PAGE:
A little while ago, we posted an interview with our good friend Saurab, about his experiences as a physiotherapist in Nepal. Last week we received a note from Saurab and a copy of an article, that he co-authored, that discussed the role of physiotherapy following the devastating earthquakes that struck Nepal on April 25 and May 12 earlier this year:
First I would like to thank you for supporting us and keeping us in your prayers during the time of disaster in Nepal. Though the time here was difficult, your support and prayers were significant and valuable. There are no words to thank you.
When the aftermaths of the earthquake were settling down, we took some time to write down about the disaster situation here in Nepal so that people elsewhere would know about our experiences. This produced us an editorial in a reputed journal (article is attached). I am happy to send you a copy to read to know about the situation in greater details.
I also confirm that we are coping well and your support has guided us all the way.
You can read the entire editorial by clicking on the image below.
Some of the key ideas:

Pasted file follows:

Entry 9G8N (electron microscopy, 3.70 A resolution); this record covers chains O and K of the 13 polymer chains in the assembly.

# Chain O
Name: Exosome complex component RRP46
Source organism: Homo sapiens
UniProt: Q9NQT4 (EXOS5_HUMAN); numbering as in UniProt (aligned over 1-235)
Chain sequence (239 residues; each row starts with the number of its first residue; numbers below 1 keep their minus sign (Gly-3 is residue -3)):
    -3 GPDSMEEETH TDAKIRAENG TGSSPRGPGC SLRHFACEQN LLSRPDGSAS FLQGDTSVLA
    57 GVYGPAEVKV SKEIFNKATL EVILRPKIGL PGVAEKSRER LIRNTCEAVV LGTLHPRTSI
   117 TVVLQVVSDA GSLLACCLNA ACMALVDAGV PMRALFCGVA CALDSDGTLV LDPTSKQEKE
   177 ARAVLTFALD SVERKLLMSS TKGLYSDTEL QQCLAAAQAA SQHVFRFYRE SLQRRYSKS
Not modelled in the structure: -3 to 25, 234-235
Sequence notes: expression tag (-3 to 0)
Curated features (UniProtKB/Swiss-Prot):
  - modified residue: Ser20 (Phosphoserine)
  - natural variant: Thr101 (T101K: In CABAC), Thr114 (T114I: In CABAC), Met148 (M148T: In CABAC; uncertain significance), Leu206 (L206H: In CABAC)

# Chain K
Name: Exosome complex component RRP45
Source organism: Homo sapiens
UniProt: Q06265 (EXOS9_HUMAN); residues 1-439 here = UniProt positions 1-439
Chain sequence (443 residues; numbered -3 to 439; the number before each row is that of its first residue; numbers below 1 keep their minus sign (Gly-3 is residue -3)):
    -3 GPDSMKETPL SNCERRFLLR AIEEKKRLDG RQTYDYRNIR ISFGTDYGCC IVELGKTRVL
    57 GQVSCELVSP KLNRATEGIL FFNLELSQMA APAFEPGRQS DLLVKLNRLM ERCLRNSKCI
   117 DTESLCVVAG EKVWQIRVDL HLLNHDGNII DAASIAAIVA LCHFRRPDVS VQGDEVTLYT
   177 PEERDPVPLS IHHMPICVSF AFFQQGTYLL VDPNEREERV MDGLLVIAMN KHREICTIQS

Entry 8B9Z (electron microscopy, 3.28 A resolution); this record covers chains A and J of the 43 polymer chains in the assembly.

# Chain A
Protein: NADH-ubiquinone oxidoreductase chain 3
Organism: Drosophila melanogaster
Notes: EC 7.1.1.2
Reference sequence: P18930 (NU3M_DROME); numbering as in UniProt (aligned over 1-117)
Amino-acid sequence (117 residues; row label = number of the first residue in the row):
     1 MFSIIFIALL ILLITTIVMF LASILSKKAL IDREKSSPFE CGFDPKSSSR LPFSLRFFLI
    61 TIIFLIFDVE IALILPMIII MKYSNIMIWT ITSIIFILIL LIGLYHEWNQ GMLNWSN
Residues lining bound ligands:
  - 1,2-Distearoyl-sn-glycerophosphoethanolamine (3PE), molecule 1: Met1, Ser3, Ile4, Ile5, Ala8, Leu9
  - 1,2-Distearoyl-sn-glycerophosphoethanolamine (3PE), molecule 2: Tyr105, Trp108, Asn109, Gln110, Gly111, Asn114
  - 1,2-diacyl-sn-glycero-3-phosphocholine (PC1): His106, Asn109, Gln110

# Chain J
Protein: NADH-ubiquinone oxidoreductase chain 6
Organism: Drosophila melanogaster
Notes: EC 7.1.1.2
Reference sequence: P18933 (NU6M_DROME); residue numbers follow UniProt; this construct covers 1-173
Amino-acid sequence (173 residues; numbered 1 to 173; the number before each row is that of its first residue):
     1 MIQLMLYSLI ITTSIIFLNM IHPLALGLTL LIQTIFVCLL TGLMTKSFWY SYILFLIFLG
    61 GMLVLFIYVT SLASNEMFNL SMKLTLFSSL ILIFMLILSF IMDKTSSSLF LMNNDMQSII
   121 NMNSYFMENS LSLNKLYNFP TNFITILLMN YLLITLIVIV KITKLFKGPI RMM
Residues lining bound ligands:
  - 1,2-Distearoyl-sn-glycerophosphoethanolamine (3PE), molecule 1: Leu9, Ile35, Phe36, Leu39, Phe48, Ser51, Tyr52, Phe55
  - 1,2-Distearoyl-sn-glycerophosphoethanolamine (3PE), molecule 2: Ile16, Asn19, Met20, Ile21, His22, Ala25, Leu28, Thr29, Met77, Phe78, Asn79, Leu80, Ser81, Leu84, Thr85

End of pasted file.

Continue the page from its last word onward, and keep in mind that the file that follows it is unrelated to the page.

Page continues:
“National and local disaster response plans that include rehabilitation professionals will save lives and optimize the provision of medical services.
The early establishment of a rehabilitation subcluster was critical to supporting this (leadership and coordination of the response), and should be standardized for future responses.
Coordination between the medical and rehabilitation teams at discharge is critical to ensuring continuation of care, especially for patients who have lost their home or live in remote locations.
Do not underestimate the contribution of physical therapists in the acute response to a disaster. They should be ready to assist in the acute management of injuries as far as training and the local health system allow.
Physical therapists are central to the planning and delivering of rehabilitation services in the medium to long term.”
“Physical therapists should make themselves aware of disaster response plans in their organizations, and should play a role in risk assessments relating to hazards in their region.
In disaster-prone areas it is worth considering incorporating principles of acute trauma rehabilitation in disaster contexts into undergraduate physical therapy courses, with a particular focus on specialty areas such as the acute management of spinal injuries and amputees.
Where relevant to scope of practice, it may also be appropriate to provide training in triaging of patients; first aid; basic life support; dressing of wounds; and application of plaster casts, temporary plaster backslabs, and slings. These basic skills may help a physical therapist contribute to a disaster response effort and could be beneficial in accident and emergency departments or in managing injuries in remote areas of the country”
Our thanks to Saurab once again.